4. Challenge the knowledge of your social audience

Challenge your fans, to get their attention and their engagement. Challenges can take the form of quizzes or polls that test a fan’s knowledge. They can pose questions for which the answers are informative and useful, and themselves become shareable results. Earlier this year, Air New Zealand launched a “Kiwi IQ” quiz that challenged fans’ knowledge of New Zealand sights by asking them to decide whether a photo or fact was about Auckland or about San Francisco. On a similar travel-related note, Visit Norway USA challenged their fans earlier this year to answer questions about Norway facts — a question a day for a month.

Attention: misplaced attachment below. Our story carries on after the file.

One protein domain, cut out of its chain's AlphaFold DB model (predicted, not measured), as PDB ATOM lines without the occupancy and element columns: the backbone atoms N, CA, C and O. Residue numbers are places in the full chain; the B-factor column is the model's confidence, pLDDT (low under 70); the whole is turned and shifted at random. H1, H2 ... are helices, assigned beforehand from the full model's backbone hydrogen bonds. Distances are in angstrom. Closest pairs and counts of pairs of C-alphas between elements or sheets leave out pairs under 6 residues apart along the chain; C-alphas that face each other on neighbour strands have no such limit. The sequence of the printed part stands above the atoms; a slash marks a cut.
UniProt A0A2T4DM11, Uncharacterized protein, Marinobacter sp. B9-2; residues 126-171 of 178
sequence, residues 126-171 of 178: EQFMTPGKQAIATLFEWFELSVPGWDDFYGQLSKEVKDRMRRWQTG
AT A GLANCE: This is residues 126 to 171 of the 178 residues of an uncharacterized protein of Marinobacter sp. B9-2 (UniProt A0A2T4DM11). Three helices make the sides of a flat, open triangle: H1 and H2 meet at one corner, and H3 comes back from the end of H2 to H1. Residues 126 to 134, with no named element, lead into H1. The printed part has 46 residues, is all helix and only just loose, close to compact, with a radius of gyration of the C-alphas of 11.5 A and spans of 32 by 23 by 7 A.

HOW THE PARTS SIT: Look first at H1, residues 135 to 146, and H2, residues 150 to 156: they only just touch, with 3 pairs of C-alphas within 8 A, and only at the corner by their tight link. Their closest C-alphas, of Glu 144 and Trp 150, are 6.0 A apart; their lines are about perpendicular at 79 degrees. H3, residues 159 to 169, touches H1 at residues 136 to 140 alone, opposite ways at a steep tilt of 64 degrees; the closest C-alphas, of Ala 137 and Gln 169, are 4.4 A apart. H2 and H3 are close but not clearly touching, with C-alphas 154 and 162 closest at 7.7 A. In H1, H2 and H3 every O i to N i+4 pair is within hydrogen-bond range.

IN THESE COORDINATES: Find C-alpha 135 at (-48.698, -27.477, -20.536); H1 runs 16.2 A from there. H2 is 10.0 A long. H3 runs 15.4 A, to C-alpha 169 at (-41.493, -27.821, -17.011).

5. Help fans and followers uncover profile insights

Fans will be more likely to come back to a brand if they learn something about themselves by interacting with your brand or branded content. With engagement apps, access to a user’s profile can yield valuable personal insights that the user may not have noticed. By logging in with social credentials, a fan or follower might be able to see patterns or relationships in their profile they hadn’t seen before, or might see how they become ‘matched’ to some brand-related identity or product. For example, Microsoft launched a “Nametag Analyzer” powered by LinkedIn’s professional graph that gave followers a new look at their job title, while at the same time was introducing them to Microsoft products.

Success on social means finding a brand voice that resonates with fans and followers. Having audiences contribute content, discuss content, and talk about wider themes that relate to a brand is a way to cultivate a more prominent voice.